DOES GENDER MAKE ANY DIFFERENCE? COMMON-SENSE CONCEPTIONS OF INTELLIGENCE
This study examined the gender dependence of conceptions of intelligence: what kinds of gender stereotypes would emerge in identifications and descriptions of target persons, adults and pupils, whom the subjects knew personally and considered to be intelligent. Characteristics of an intelligent adult were rated by a sample of the general population (N = 152) and characteristics of an intelligent pupil by a group of parents (N = 69). It was found that the image of the intelligent person, whether adult or pupil, consists of many qualities. However, it was the cognitive one (i.e. problem-solving skills) that is seen as the essence of adult intelligence, whereas school success was regarded as the essential element of pupils intelligence. Traditional gender stereotypes appeared in the images of pupils' intelligence as cognitive skill differences favoring boys, and in the images of adult intelligence as social skill differences favoring women.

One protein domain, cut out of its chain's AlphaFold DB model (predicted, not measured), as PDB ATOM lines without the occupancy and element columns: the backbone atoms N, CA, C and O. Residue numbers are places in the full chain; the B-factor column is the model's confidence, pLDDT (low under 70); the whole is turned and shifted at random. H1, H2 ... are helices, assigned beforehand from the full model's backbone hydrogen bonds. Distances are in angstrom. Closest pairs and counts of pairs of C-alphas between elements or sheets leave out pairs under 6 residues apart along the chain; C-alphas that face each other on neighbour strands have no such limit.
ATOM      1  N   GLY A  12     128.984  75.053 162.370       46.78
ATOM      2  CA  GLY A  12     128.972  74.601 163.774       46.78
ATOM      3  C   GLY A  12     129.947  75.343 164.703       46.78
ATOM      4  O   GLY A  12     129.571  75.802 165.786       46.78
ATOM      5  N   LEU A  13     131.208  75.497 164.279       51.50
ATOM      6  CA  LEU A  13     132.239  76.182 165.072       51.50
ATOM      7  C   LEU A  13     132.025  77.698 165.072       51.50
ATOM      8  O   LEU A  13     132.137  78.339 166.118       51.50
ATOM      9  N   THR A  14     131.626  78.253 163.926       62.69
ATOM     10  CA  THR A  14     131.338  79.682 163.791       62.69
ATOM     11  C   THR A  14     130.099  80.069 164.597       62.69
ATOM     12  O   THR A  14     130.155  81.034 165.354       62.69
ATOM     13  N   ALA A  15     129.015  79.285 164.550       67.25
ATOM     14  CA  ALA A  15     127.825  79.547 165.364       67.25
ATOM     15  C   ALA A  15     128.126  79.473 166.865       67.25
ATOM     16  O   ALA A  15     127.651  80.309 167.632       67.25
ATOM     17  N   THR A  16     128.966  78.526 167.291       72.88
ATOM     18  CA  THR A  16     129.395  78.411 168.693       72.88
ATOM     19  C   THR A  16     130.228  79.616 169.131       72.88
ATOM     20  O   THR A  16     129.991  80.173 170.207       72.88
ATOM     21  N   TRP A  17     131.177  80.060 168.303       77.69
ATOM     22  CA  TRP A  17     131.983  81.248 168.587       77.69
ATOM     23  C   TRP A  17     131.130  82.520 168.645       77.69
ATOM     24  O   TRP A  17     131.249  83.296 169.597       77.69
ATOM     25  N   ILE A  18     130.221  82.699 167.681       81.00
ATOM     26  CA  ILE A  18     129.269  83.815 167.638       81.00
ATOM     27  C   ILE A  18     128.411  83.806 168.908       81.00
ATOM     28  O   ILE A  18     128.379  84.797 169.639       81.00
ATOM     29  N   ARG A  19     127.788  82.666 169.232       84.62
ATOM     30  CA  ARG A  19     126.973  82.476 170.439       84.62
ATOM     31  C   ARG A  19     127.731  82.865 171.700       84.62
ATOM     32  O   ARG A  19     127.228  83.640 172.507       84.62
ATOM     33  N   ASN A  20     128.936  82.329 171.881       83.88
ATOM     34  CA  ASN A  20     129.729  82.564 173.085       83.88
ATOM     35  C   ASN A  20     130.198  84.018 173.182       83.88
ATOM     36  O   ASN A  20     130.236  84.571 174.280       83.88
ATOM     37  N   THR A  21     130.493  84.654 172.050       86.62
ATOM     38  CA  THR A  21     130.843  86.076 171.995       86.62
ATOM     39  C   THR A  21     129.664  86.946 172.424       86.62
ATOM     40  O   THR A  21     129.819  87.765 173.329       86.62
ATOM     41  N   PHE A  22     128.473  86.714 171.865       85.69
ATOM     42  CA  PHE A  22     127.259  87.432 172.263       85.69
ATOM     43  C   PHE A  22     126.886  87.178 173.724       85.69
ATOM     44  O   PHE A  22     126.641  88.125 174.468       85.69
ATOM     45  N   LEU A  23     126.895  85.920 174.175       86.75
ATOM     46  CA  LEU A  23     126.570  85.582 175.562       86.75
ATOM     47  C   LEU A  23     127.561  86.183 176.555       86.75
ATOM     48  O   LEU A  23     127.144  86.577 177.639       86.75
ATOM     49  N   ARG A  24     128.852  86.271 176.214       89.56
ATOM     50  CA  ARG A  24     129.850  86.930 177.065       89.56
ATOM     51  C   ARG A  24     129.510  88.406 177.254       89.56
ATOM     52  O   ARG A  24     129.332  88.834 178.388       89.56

No Reference information available - sign in for access.
No Citation information available - sign in for access.
No Supplementary Data.
Document Type: Research Article
Publication date: 1992-01-01
More about this publication?
- The Journal's core purpose is scientific communication in the disciplines of Social Psychology, Developmental and Personality Psychology
- Editorial Board
- Information for Authors
- Submit a Paper
- Subscribe to this Title
- Terms & Conditions
- Contact the Publisher
- Manuscript Guidelines
- Ingenta Connect is not responsible for the content or availability of external websites